Sunday, June 05, 2011

Saving All Israel

Romans 11:26 And in this way all Israel will be saved, as it is written, "The Deliverer will come from Zion, he will banish ungodliness from Jacob";

26 καὶ οὕτως πᾶς Ἰσραὴλ σωθήσεται, καθὼς γέγραπται· ἥξει ἐκ Σιὼν ὁ ῥυόμενος, ἀποστρέψει ἀσεβείας ἀπὸ Ἰακώβ.

I have found that this is one of the favorite proof-texts for Dispensationalists. One cannot escape the construction in Greek. It clearly reads that  πᾶς Ἰσραὴλ σωθήσεται. The verb is a future passive indicative. The phrase means all Israel. There is no other exegesis than to read this to mean that everyone who is part of Israel will be saved. This is further emphasized by the construction at the end where Ἰακώβ is used as a metaphor for Israel. Does this mean that everyone who has a genetic tie to Jacob and is circumcised will be saved?

This is why one must study hermeneutics and not stop with exegesis. Exegesis is vitally important to understand what a text reads, but it doesn't tell anyone what it means. There is a distinction.

Here we need to look back at the rest of Paul's argument. He established earlier that not all Israel is true Israel. In fact, earlier in this chapter he establishes that there is a remnant of ethnic Israel, but the existence of this point demonstrates that there is a distinction between natural ethnic Israel and spiritual Israel.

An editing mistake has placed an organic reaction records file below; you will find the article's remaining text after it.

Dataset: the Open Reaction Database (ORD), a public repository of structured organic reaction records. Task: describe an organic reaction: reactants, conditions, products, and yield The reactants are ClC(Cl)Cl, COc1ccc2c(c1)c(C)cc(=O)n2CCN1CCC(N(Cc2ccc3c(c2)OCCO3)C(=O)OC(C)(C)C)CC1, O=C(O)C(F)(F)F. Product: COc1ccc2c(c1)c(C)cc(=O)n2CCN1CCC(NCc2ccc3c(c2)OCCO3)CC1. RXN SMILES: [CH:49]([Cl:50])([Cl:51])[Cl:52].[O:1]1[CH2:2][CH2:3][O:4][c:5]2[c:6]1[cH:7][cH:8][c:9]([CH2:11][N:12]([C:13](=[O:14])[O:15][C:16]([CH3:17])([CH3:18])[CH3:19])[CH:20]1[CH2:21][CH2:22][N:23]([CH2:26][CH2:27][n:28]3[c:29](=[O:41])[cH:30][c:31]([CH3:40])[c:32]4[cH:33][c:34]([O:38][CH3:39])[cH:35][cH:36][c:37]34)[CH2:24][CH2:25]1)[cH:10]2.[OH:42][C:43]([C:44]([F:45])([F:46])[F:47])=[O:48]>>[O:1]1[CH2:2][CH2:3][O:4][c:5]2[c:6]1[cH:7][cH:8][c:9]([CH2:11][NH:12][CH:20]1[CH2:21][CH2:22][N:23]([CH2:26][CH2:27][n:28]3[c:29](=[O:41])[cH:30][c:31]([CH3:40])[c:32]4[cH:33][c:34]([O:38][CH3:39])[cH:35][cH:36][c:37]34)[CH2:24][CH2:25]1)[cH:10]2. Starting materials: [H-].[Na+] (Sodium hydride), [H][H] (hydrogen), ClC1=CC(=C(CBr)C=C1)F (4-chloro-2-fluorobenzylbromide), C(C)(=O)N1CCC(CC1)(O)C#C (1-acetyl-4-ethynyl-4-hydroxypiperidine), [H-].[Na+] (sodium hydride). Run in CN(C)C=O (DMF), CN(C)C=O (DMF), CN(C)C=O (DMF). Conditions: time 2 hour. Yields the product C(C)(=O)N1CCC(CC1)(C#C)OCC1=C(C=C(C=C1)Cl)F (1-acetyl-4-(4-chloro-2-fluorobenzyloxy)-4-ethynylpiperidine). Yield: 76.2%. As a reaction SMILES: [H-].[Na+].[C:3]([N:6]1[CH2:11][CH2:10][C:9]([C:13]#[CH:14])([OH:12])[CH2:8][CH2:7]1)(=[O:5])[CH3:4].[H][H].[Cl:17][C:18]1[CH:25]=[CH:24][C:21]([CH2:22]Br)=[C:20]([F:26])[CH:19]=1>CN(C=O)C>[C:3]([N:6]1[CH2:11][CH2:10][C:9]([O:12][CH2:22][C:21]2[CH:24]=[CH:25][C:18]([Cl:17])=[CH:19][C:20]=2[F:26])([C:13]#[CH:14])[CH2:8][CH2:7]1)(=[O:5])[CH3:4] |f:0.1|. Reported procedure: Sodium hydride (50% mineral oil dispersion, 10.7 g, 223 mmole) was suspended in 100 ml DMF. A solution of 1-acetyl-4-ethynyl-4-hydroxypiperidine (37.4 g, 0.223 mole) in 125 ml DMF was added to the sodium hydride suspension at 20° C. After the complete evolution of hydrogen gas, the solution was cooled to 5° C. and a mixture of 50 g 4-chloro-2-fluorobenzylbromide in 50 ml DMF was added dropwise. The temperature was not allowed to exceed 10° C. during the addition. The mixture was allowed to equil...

So who is Israel? In the greater context of Pauline theology, it is clear that believing Gentiles can be thought of as Israel to some degree. We can create a false distinction if we want, but the language in this chapter, Galatians 3, and Ephesians 2 is pretty stark. Christ created "one new man in place of the two," as we see in Ephesians 2:15. Galatians 3:7 tells us that "it is those of faith who are the sons of Abraham," and this theme is repeated throughout the chapter. Therefore, we cannot take this verse in isolation, but as we read it in context with the rest of Paul we see that the term "Israel" goes beyond simply those with a genetic tie to Jacob.

But what does this mean for us? It means that God has expanded His salvation program. In the Old Testament it focused primarily on the Jews, though there were some believing Gentiles (i.e. Melchizedek). Now the focus is primarily on Gentiles since God hardened the hearts of the Jews. 

I do need to point out that there will clearly be an influx of believing Jews just before Christ returns. To deny that would be to deny the clear language of this chapter. God is not done with ethnic Israel.

All of this fits into the grand narrative of God saving a people to Himself. And just as the Jews were found like an abandoned baby in its blood, so also we are completely dependent on His grace for our salvation. Let us give thanks to Him as we consider that this Lord's Day.

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